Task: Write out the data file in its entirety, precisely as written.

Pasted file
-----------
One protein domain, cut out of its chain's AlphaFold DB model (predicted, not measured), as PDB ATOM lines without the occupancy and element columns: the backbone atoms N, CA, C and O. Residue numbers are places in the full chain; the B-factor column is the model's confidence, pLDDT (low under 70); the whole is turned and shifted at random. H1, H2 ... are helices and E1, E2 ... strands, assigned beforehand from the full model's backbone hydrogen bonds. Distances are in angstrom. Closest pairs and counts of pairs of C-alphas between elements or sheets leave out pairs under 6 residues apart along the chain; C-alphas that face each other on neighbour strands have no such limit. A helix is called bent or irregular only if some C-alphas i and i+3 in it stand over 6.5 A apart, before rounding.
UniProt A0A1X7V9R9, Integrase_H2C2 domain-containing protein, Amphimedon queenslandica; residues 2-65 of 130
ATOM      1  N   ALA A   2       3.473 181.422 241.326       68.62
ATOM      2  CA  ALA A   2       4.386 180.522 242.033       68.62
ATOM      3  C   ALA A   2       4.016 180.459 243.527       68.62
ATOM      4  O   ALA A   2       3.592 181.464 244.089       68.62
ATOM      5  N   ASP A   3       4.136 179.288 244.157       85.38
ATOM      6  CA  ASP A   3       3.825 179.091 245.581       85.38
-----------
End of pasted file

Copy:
One protein domain, cut out of its chain's AlphaFold DB model (predicted, not measured), as PDB ATOM lines without the occupancy and element columns: the backbone atoms N, CA, C and O. Residue numbers are places in the full chain; the B-factor column is the model's confidence, pLDDT (low under 70); the whole is turned and shifted at random. H1, H2 ... are helices and E1, E2 ... strands, assigned beforehand from the full model's backbone hydrogen bonds. Distances are in angstrom. Closest pairs and counts of pairs of C-alphas between elements or sheets leave out pairs under 6 residues apart along the chain; C-alphas that face each other on neighbour strands have no such limit. A helix is called bent or irregular only if some C-alphas i and i+3 in it stand over 6.5 A apart, before rounding.
UniProt A0A1X7V9R9, Integrase_H2C2 domain-containing protein, Amphimedon queenslandica; residues 2-65 of 130
ATOM      1  N   ALA A   2       3.473 181.422 241.326       68.62
ATOM      2  CA  ALA A   2       4.386 180.522 242.033       68.62
ATOM      3  C   ALA A   2       4.016 180.459 243.527       68.62
ATOM      4  O   ALA A   2       3.592 181.464 244.089       68.62
ATOM      5  N   ASP A   3       4.136 179.288 244.157       85.38
ATOM      6  CA  ASP A   3       3.825 179.091 245.581       85.38